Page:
Endoscopy 2014; 46(11): 977-980
DOI: 10.1055/s-0034-1377450
Innovations and brief communications
© Georg Thieme Verlag KG Stuttgart · New York

A new device for simultaneous manipulation of an endoscope and a treatment device during procedures: an ex vivo animal study

Daisuke Kikuchi
1  Department of Gastroenterology, Toranomon Hospital, Tokyo, Japan
,
Akihiro Yamada
1  Department of Gastroenterology, Toranomon Hospital, Tokyo, Japan
,
Toshiro Iizuka
1  Department of Gastroenterology, Toranomon Hospital, Tokyo, Japan
,
Kosuke Nomura
1  Department of Gastroenterology, Toranomon Hospital, Tokyo, Japan
,
Yasutaka Kuribayashi
1  Department of Gastroenterology, Toranomon Hospital, Tokyo, Japan
,
Ryusuke Kimura
1  Department of Gastroenterology, Toranomon Hospital, Tokyo, Japan
,
Satoshi Yamashita
1  Department of Gastroenterology, Toranomon Hospital, Tokyo, Japan
,
Tsukasa Furuhata
1  Department of Gastroenterology, Toranomon Hospital, Tokyo, Japan
,
Akira Matsui
1  Department of Gastroenterology, Toranomon Hospital, Tokyo, Japan
,
Toshifumi Mitani
1  Department of Gastroenterology, Toranomon Hospital, Tokyo, Japan
,
Osamu Ogawa
1  Department of Gastroenterology, Toranomon Hospital, Tokyo, Japan
,
Shu Hoteya
1  Department of Gastroenterology, Toranomon Hospital, Tokyo, Japan
,
Naohisa Yahagi
2  Cancer Center, Keio University, Tokyo, Japan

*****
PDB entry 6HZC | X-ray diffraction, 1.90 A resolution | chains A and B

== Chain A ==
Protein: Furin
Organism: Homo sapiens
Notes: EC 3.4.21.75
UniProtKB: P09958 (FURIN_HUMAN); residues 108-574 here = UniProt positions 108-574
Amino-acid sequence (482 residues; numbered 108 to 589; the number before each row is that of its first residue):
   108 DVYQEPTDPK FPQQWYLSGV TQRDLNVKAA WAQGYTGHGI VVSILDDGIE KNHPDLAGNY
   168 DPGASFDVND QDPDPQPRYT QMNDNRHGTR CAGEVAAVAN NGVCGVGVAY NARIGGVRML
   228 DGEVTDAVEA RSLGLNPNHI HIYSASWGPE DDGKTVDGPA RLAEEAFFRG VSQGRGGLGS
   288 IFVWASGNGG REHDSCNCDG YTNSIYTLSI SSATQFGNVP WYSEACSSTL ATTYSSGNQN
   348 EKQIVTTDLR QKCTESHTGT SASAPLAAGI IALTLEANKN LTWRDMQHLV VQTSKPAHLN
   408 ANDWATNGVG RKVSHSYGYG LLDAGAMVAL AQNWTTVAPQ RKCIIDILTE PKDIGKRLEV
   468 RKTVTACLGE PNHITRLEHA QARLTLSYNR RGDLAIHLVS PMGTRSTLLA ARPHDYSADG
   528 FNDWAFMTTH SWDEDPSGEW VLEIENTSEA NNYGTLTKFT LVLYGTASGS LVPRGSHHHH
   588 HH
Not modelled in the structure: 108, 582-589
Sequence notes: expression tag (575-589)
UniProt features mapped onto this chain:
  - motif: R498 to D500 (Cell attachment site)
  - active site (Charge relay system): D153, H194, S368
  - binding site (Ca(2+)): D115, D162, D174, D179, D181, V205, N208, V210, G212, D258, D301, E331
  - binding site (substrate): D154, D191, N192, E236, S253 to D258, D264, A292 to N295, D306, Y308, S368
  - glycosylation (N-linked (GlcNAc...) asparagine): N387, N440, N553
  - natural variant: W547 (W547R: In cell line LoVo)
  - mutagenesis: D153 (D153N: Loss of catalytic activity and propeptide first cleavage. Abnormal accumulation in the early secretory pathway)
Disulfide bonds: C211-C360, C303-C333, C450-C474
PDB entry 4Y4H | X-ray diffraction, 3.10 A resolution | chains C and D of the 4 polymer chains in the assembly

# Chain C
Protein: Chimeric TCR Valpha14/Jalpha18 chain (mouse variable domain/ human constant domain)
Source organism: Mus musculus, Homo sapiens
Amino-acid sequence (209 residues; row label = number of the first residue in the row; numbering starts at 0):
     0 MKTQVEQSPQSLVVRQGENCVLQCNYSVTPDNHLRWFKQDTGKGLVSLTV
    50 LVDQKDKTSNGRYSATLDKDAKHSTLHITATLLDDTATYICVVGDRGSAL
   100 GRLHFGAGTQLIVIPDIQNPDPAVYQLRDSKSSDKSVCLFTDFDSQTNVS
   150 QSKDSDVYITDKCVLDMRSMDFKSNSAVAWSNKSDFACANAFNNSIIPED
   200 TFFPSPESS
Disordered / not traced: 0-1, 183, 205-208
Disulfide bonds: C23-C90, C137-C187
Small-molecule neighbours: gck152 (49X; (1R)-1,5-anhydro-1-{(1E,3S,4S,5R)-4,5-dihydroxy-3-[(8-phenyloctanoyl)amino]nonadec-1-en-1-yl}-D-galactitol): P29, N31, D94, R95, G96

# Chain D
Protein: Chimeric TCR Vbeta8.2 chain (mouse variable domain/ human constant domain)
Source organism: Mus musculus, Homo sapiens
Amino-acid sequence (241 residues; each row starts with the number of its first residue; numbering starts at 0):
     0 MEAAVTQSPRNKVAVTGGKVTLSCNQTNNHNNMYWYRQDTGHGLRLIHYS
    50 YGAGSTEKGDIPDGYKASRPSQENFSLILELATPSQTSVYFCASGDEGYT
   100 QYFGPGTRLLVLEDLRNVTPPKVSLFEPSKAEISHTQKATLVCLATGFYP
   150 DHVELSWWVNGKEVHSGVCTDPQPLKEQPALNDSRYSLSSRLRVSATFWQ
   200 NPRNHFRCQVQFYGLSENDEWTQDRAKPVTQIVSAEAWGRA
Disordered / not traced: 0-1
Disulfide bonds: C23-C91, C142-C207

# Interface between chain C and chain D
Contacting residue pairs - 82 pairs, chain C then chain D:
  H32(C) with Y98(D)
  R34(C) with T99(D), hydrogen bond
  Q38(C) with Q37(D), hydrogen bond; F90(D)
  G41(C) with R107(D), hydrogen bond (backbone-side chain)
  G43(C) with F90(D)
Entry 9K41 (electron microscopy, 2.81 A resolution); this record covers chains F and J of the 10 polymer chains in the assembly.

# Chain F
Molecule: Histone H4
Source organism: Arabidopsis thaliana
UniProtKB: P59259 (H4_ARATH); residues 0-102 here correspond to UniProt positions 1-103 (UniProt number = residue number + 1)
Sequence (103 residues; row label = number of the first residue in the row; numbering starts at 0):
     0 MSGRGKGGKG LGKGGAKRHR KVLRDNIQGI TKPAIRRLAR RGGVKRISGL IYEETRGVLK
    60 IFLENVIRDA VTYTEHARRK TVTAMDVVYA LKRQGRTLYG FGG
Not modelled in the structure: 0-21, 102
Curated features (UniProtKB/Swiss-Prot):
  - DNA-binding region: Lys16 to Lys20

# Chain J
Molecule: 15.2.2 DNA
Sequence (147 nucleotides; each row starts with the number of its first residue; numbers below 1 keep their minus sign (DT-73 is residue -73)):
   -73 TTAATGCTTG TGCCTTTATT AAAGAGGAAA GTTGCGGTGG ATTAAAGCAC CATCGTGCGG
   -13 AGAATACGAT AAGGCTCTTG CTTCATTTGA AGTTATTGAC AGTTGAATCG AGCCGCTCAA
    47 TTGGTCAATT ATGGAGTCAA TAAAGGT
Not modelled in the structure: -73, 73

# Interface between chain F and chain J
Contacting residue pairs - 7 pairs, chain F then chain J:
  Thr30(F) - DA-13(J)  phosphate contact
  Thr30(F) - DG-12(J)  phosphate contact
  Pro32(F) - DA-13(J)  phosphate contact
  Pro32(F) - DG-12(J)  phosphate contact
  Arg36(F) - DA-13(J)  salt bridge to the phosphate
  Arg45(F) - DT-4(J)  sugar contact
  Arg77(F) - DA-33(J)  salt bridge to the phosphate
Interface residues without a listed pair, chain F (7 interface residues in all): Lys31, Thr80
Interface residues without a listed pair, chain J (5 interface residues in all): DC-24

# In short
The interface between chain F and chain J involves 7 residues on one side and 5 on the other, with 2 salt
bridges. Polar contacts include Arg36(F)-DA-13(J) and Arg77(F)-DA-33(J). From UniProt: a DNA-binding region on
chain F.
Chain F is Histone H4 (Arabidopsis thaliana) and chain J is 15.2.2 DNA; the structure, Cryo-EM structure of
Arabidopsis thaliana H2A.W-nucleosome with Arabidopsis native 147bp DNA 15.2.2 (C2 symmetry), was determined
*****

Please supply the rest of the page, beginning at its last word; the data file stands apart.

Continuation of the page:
,
Mitsuru Kaise
1  Department of Gastroenterology, Toranomon Hospital, Tokyo, Japan
› Author Affiliations
Further Information

Publication History

submitted 09 September 2013

accepted after revision 12 June 2014

Publication Date:
01 August 2014 (eFirst)

Background and study aims: Endoscopists must maneuver both endoscope and treatment device during procedures, requiring them to release their hand from the scope to manipulate the treatment device. Aiming to improve this situation, we developed a new device called the Thumb Drive.

Patients and methods: The Thumb Drive comprises a controller and catheter. After attaching the controller to the endoscope’s grip, the catheter is inserted into the forceps channel. The treatment device is then inserted into the Thumb Drive and fixed with its tip protruding from the endoscope tip. A single endoscopist resected 10 lesions in a porcine stomach by endoscopic submucosal dissection (ESD) using the Thumb Drive.

Results: All lesions were resected en bloc using this new device without any perforations. The mean incision, dissection, and operative times were 97.2 ± 48.7 seconds, 121.6 ± 53.6 seconds, and 218.8 ± 67.8 seconds, respectively.

Conclusions: The Thumb Drive enables the endoscopist to manipulate the treatment device with the thumb while handling the endoscope with the right hand during ESD. Its utility should be examined in in vivo studies as a next step.